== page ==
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The Tim Tebow Effect: Homeschooling Now More Popular

Tim Tebow is so wonderful that spending five minutes around him will make you a better person. Take it from Thom Brennamanhe knows. Anyway, it’s become pretty common knowledge that Tebow was homeschooled prior to attending the University of Florida. But I’ll bet you didn’t know that the homeschooling rates are up dramatically since that time. An LBS reader who works in the field of education sent in this article citing a recent study that says homeschooling has grown 36% since 2003. Our Heisman winner set foot on the campus at Gainesville in 2006. Coincidence? I think not. Top reasons for homeschooling?

When the parents were asked which one of the selected reasons for homeschooling was the most important, religious or moral instruction was the highest with 36 percent. For 21 percent of parents, the most important reason was concern about the school environment, and for 17 percent, it was dissatisfaction with the academic instruction available at other schools. Other reasons, including family time, finances, travel and distance, were cited by 14 percent of parents.

What the study did not publish was that a whopping 38% of parents cited Tim Tebow as a reason for having their kids homeschooled. And why not? The guy won the Tour de France riding a unicycle, has counted to infinity twice, and Superman wears his pajamas. OK, I was kidding about that 38% thing, but I’ll bet he’s a factor in the proliferation of homeschooling lately; he’s gotta be their poster-child.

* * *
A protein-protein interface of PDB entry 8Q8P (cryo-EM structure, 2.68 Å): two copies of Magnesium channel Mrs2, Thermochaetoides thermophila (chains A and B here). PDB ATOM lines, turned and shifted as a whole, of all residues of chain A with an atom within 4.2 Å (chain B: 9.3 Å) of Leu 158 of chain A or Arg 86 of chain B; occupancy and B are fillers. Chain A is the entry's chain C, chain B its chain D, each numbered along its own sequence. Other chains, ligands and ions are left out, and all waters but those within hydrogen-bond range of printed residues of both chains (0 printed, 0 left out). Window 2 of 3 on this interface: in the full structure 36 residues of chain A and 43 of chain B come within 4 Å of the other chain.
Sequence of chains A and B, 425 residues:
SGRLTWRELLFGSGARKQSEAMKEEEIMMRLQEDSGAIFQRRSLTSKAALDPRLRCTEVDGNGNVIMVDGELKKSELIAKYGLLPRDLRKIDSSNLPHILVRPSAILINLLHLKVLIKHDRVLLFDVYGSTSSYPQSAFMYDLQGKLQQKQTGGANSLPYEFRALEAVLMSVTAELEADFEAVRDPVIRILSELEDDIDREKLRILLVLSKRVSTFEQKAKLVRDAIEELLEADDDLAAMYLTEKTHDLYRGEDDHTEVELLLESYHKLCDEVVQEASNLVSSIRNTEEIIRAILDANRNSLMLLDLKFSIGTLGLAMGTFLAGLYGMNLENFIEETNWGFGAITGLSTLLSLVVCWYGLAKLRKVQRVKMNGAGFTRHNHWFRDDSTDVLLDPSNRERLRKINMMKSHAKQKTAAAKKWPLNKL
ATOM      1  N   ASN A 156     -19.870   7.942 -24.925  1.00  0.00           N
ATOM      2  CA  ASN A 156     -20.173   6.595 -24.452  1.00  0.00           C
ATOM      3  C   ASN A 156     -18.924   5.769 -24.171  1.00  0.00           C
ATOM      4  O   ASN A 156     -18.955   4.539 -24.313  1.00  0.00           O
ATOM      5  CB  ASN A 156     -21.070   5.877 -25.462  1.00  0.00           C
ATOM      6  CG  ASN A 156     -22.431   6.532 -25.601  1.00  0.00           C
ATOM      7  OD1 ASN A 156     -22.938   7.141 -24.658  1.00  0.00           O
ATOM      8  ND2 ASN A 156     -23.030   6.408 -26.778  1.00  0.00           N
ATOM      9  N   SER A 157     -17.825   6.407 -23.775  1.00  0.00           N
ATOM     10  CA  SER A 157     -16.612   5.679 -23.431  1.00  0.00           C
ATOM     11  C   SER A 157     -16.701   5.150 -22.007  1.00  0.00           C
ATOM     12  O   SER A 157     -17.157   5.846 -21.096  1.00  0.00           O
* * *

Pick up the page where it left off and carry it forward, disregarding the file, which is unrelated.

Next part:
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  • nemo

    Counted to infinity twice? Thats impressive! We homeschooled our son because we believed we could educate better than the publek skoolz.

  • Jack Smith

    Most homeschoolers don’t have access to varsity level competitive sports teams. I guess I am not that aware of Tebow’s homeschooling past. How does one homeschool and also play competitive football? I was homeschooled for a couple years of high school due to medical necessity. At the time homeschooling seemed to be for kids like me with health issues, kids that were assaulted for getting good grades, and those with religious or political objections to public schools. They certainly weren’t fielding football or any other teams. I also grewup in an ancient time ( 90s) and place ( mid-atlantic non football powerhouse) where any shot at college recruitment required record breaking play as a Senior on your local high school team. So maybe I am just unaware of the logistics or culture of that aspect of scholastic sports.